If you’ve ever attended National Instruments’ NI Week conference, you know that for three days you’re inundated with innovation based on the company’s flagship product, LabVIEW. If you haven’t tried programming or tried and failed at C, C++, or other traditional language, but still want to experience the joy of programming, you might want to give LabVIEW a shot.
LabVIEW is a graphical programming language, which means you manipulate graphic elements to develop your program, rather than typing programming statements (see the figure). The difference between LabVIEW 2012 and earlier versions is that National Instruments is offering several new ways to help you learn to program.
There are a couple of caveats, though. LabVIEW 2012 starts at a tidy sum of $1249, and it’s mainly used for building measurement and control systems. On the positive side, though, LabVIEW programmers can program today’s advanced multicore processors and FPGAs.
Learning With Templates
LabVIEW 2012 introduces open-source templates and sample projects, including extensive documentation designed to clearly indicate how the code works as well as the best practices for adding or modifying functionality. These projects also demonstrate recommended architectures and illustrate best practices for documenting and organizing code.
Eric Starkloff, vice president of product marketing for system platforms at NI, noted during his keynote that these projects help you avoid producing “spaghetti” code—something I didn’t think you could do in LabVIEW. But he showed a slide of a LabVIEW application that looked like it was just missing a decent helping of marinara sauce.
Templates demonstrate the fundamental building blocks of most LabVIEW applications. Often, templates are used and combined to build real-world systems. They provide common architectures using well-adopted design patterns that you can modify to build a system such as a simple state machine or a queued message handler.
Sample projects for the desktop illustrate the use of one or more templates in an actual application. These projects fulfill the most common requirements of desktop-based measurement applications, including responsive user interfaces, asynchronous analysis, data logging, user dialogs, error handling, and multiple independent tasks. There are also sample projects for LabVIEW Real-Time, LabVIEW FPGA, and CompactRIO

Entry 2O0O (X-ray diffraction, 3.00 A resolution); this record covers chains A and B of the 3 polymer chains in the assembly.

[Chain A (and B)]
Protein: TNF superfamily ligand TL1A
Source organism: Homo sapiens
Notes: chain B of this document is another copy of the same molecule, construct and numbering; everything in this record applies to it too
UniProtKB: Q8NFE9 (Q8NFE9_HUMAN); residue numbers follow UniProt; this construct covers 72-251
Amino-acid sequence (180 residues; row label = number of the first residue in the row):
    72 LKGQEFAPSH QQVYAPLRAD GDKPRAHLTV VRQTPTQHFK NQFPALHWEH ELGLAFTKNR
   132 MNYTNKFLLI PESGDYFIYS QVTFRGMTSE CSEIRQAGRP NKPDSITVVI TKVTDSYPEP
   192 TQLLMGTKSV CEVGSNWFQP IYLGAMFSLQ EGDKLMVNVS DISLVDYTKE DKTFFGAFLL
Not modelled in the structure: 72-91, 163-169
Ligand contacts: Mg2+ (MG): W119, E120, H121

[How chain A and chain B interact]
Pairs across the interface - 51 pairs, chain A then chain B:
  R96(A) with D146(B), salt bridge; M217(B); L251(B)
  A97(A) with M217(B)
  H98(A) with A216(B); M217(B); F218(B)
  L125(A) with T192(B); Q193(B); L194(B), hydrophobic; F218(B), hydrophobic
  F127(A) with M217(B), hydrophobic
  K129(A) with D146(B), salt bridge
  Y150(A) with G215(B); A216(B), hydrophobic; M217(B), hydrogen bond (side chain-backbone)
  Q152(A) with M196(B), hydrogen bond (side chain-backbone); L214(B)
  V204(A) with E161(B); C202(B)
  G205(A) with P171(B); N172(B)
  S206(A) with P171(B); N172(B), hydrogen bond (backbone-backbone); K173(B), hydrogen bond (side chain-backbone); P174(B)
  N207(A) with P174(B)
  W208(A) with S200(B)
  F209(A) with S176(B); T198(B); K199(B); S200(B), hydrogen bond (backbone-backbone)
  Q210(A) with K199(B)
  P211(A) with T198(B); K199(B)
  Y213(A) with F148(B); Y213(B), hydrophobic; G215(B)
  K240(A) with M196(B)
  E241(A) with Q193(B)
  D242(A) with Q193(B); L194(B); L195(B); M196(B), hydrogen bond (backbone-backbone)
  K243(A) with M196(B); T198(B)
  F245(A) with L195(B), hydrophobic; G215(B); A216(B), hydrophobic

You can create a new LabVIEW project from an existing template or sample project by selecting Create Project from the Getting Started window in LabVIEW. A full list of templates and sample projects can be found at www.ni.com/white-paper/14031/en.
Self-Paced Online Training
For anyone who does not have the time or the resources to participate in an instructor-led training program, NI now offers self-paced online training. You have to pay for it, but it’s accessible 24 hours a day from ni.com/self-paced-training.
Each self-paced online training course features multimedia training modules that cover the same topics as the corresponding instructor-led course, interactive quizzes to test your understanding, and challenging exercises and their solutions.
With LabVIEW, you program at a higher level of abstraction than you would with languages like C and C++. In other words, the programming code itself is not staring you in the face as you program a particular application. In addition, the graphical approach is more visual and intuitive.
National Instruments also offers a 10-minute video that can help you find out how LabVIEW 2012 can accelerate your success at zone.ni.com/wv/app/doc/p/id/wv-157. Another video, a “guided tour,” is at www.ni.com/trylabview/. Finally, you can download a trial copy of LabVIEW at www.ni.com/trylabview/ for Microsoft Windows or MAC OS X.